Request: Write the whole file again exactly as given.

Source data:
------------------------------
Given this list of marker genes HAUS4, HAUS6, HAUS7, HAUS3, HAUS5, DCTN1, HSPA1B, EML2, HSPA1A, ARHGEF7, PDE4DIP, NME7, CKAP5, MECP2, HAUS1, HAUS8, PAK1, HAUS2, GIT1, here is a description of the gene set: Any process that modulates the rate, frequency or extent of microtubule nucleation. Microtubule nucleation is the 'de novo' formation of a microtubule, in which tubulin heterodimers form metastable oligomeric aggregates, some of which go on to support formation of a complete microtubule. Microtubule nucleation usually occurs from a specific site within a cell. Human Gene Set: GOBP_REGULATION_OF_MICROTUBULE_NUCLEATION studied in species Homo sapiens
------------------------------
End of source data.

Given this list of marker genes HAUS4, HAUS6, HAUS7, HAUS3, HAUS5, DCTN1, HSPA1B, EML2, HSPA1A, ARHGEF7, PDE4DIP, NME7, CKAP5, MECP2, HAUS1, HAUS8, PAK1, HAUS2, GIT1, here is a description of the gene set: Any process that modulates the rate, frequency or extent of microtubule nucleation. Microtubule nucleation is the 'de novo' formation of a microtubule, in which tubulin heterodimers form metastable oligomeric aggregates, some of which go on to support formation of a complete microtubule. Microtubule nucleation usually occurs from a specific site within a cell. Human Gene Set: GOBP_REGULATION_OF_MICROTUBULE_NUCLEATION studied in species Homo sapiens